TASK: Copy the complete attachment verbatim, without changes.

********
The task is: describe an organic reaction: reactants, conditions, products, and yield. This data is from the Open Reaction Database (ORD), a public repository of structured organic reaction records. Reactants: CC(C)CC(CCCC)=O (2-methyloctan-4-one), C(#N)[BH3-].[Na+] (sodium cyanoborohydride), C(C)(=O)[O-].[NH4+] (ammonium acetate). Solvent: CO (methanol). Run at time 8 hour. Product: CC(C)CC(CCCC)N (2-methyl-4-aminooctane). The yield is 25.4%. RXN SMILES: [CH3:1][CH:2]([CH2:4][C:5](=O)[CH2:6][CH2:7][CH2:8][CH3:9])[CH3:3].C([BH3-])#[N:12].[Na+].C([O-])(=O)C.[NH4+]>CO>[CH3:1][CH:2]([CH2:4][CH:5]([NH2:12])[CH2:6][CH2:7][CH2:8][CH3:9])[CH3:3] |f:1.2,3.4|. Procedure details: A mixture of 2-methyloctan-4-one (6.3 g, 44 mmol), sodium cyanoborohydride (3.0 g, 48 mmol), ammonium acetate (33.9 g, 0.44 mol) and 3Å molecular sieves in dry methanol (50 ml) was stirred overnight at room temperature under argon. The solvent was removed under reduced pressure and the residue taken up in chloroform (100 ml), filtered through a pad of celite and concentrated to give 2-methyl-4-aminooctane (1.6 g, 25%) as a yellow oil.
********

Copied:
The task is: describe an organic reaction: reactants, conditions, products, and yield. This data is from the Open Reaction Database (ORD), a public repository of structured organic reaction records. Reactants: CC(C)CC(CCCC)=O (2-methyloctan-4-one), C(#N)[BH3-].[Na+] (sodium cyanoborohydride), C(C)(=O)[O-].[NH4+] (ammonium acetate). Solvent: CO (methanol). Run at time 8 hour. Product: CC(C)CC(CCCC)N (2-methyl-4-aminooctane). The yield is 25.4%. RXN SMILES: [CH3:1][CH:2]([CH2:4][C:5](=O)[CH2:6][CH2:7][CH2:8][CH3:9])[CH3:3].C([BH3-])#[N:12].[Na+].C([O-])(=O)C.[NH4+]>CO>[CH3:1][CH:2]([CH2:4][CH:5]([NH2:12])[CH2:6][CH2:7][CH2:8][CH3:9])[CH3:3] |f:1.2,3.4|. Procedure details: A mixture of 2-methyloctan-4-one (6.3 g, 44 mmol), sodium cyanoborohydride (3.0 g, 48 mmol), ammonium acetate (33.9 g, 0.44 mol) and 3Å molecular sieves in dry methanol (50 ml) was stirred overnight at room temperature under argon. The solvent was removed under reduced pressure and the residue taken up in chloroform (100 ml), filtered through a pad of celite and concentrated to give 2-methyl-4-aminooctane (1.6 g, 25%) as a yellow oil.